One of the things that had me shaking my head with a wry smile in Young’s so-called review was his insistence that Loach had got the characters all wrong, that Loach “romanticises” benefit claimants.
Young goes on to protest that Blake doesn’t drink, smoke or gamble, which is obviously the stereotyped benefit claimant so beloved of the right-wing media.
I laughed out loud when he said Katie was a “far cry from White Dee” on the poverty porn programme Benefits Street, who is held up as being representative of all benefit claimants.
No, Mr Young.
Benefit claimants are all kinds of people. They may listen to classical music, aspire to go to university, and even on £62.10 a week as a carer like myself, may well enjoy writing an article which is published in a national newspaper.
To Long, who described the film as a “povvo safari for middle-class do-gooders,” I say do me a favour love and stick to critiquing what you know in your own middle-class world. You are a poverty denier, as is Young and that other Daily Mail mouthpiece, Katie Hopkins.
No amount of words I could possibly write could convince otherwise these middle-class people who think everyone is just like them.
But to those who will view the film at cinemas and at gatherings of members from Unite Community and People’s Assemblies, the characters in I, Daniel Blake are telling the real-life story of the way millions of people are having to live their lives when they fall on hard times in Tory Britain.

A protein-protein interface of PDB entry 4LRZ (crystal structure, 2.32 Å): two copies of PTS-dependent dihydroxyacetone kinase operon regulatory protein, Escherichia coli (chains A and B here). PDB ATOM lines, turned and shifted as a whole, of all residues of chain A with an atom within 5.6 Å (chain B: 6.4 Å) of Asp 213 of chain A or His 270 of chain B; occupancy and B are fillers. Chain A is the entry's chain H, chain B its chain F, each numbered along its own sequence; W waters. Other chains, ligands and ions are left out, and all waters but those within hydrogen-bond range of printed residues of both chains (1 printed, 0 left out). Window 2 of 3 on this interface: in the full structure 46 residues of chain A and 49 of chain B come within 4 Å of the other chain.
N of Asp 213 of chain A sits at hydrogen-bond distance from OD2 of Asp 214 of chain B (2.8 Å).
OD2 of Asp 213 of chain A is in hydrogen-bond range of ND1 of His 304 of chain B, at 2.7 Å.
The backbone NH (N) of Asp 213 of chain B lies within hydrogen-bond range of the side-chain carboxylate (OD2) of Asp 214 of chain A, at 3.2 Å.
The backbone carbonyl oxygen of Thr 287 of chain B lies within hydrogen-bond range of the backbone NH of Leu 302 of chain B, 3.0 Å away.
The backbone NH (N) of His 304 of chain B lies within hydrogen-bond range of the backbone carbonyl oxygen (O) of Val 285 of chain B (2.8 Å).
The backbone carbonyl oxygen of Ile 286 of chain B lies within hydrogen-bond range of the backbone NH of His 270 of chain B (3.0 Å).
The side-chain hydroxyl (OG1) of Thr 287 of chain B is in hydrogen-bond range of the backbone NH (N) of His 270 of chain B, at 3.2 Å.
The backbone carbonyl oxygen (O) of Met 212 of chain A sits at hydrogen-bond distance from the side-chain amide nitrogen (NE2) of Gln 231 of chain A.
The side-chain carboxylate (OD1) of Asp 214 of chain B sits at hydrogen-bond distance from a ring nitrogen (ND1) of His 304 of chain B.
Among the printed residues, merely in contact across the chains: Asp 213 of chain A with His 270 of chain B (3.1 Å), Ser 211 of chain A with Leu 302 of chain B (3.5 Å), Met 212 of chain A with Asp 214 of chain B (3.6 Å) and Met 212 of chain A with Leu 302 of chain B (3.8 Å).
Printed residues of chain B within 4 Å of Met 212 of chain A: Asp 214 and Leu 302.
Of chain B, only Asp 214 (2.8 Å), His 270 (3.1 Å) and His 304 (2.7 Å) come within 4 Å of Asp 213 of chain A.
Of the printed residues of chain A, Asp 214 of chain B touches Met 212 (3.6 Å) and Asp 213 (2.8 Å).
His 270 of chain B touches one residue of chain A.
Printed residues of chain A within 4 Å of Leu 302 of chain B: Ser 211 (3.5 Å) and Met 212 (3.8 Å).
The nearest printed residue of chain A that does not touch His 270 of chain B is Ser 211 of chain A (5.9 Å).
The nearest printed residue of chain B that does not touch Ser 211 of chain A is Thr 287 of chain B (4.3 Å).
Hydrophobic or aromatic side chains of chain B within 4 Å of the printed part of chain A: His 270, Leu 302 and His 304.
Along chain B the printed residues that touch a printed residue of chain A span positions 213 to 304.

And before you denounce me, Ms Long and Mr Young, for having the balls to take your so-called film critiques head on, Daniel Blake represents me and the ordinary decent working-class people Loach makes films about.
Blake’s story is our real-life story too, played out daily in our cities, towns and rural areas, lives far removed from yours, but lives that exist, however much you protest in your right-wing papers and your middle-class enclaves.
Thanks to Loach, this powerful film for once tells the world what is actually occurring in Tory Britain, not what you and your millionaire-controlled media want people to think and hear.
I, Daniel Blake is me and countless others. That certainly cannot be denied.
Bernadette Horton is a grassroots activist and member of Unite Community.